“The terror of being found out,” he said. He looked as if he felt he were taking a risk even mentioning to me the existence of the terror. He meant that we all have ticking away within us something we fear will badly harm our reputation if it got out—some “I’m glad I’m not that” at the end of an “I’m glad I’m not me.”
I think he was right. Maybe our secret is actually nothing horrendous. Maybe nobody would even consider it a big deal if it was exposed. But we can’t take that risk. So we keep it buried.
Maybe it’s a work impropriety. Or maybe it’s just a feeling that at any moment we’ll blurt something out during some important meeting that’ll prove to everyone that we aren’t proper professional people or, in fact, functional human beings. I think that even in these days of significant oversharing we keep this particular terror concealed, like people used to with things like masturbation before everyone suddenly got blasé about it online. With masturbation, nobody cares. Whereas our reputation—it’s everything.
"But at the time I didn’t think it was wrong. If I’d thought it was wrong, I would have taken some trouble to hide my tracks.”
There must have been among her shamers a lot of people who chose to willfully misunderstand it for some reason.
I think this is a key attribute of today's society. We choose to willfully miscontrue what other people are saying, like it's a game to show someone where they are wrong and you get points each time you twist the truth into bullshit.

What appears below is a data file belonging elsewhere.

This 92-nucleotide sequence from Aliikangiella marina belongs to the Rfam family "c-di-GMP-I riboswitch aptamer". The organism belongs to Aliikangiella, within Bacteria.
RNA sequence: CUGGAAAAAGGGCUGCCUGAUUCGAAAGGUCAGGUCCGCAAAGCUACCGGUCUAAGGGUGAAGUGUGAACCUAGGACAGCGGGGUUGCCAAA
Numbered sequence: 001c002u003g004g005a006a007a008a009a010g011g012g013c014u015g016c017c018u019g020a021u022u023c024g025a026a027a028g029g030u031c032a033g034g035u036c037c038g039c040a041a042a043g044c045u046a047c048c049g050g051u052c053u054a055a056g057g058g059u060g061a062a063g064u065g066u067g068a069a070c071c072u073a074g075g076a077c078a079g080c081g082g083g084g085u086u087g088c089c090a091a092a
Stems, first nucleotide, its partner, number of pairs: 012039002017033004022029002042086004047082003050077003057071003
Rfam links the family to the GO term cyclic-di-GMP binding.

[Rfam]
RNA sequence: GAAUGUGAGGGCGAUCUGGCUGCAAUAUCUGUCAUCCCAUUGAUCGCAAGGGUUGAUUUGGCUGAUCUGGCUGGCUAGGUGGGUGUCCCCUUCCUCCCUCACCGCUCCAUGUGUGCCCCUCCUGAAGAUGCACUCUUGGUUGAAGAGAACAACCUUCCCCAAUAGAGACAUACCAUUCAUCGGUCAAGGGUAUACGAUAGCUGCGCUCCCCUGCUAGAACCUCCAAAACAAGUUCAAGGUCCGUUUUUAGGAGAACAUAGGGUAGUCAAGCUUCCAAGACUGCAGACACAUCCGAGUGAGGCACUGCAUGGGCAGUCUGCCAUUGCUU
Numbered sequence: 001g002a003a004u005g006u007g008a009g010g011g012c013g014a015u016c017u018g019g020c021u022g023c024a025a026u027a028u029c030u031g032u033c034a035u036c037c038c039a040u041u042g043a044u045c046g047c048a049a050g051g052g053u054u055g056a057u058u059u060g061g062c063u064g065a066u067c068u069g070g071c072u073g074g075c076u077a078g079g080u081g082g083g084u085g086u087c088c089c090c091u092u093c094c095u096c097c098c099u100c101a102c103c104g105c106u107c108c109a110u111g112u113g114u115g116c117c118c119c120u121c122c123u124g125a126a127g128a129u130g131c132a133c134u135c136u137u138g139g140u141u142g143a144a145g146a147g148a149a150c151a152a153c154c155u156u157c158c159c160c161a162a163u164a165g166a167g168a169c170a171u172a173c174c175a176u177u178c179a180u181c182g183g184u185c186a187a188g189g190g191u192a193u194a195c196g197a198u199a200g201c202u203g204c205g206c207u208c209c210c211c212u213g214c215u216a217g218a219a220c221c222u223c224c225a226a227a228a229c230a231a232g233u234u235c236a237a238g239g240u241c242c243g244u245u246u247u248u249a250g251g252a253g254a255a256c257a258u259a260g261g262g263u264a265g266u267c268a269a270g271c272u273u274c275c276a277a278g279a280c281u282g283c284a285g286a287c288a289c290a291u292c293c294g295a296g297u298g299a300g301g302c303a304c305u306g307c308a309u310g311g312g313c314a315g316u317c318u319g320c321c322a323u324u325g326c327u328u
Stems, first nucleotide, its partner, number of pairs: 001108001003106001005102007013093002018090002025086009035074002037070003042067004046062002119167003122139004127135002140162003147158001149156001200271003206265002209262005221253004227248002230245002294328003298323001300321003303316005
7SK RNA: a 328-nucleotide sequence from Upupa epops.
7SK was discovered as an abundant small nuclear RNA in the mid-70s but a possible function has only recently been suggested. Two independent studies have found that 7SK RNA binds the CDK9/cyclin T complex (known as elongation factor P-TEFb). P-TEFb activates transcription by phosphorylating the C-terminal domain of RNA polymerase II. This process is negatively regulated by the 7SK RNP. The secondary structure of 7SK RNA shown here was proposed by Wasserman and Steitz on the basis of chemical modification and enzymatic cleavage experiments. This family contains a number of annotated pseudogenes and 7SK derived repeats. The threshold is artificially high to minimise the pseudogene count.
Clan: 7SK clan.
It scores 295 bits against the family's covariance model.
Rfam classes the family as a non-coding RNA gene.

I think our natural disposition as humans is to plod along until we get old and stop. But with social media, we’ve created a stage for constant artificial high drama. Every day a new person emerges as a magnificent hero or a sickening villain. It’s all very sweeping, and not the way we actually are as people.
I suppose it’s no surprise that we feel the need to dehumanize the people we hurt — before, during, or after the hurting occurs. But it always comes as a surprise.
In psychology it’s known as cognitive dissonance. It’s the idea that it feels stressful and painful for us to hold two contradictory ideas at the same time (like the idea that we’re kind people and the idea that we’ve just destroyed someone). And so to ease the pain we create illusory ways to justify our contradictory behavior.
Ted Poe’s punishments were sometimes zany — ordering petty criminals to shovel manure, etc. — and sometimes as ingenious as a Goya painting. Like the one he handed down to a Houston teenager, Mike Hubacek.
In 1996, Hubacek had been driving drunk at one hundred miles per hour with no headlights. He crashed into a van carrying a married couple and their nanny. The husband and the nanny were killed.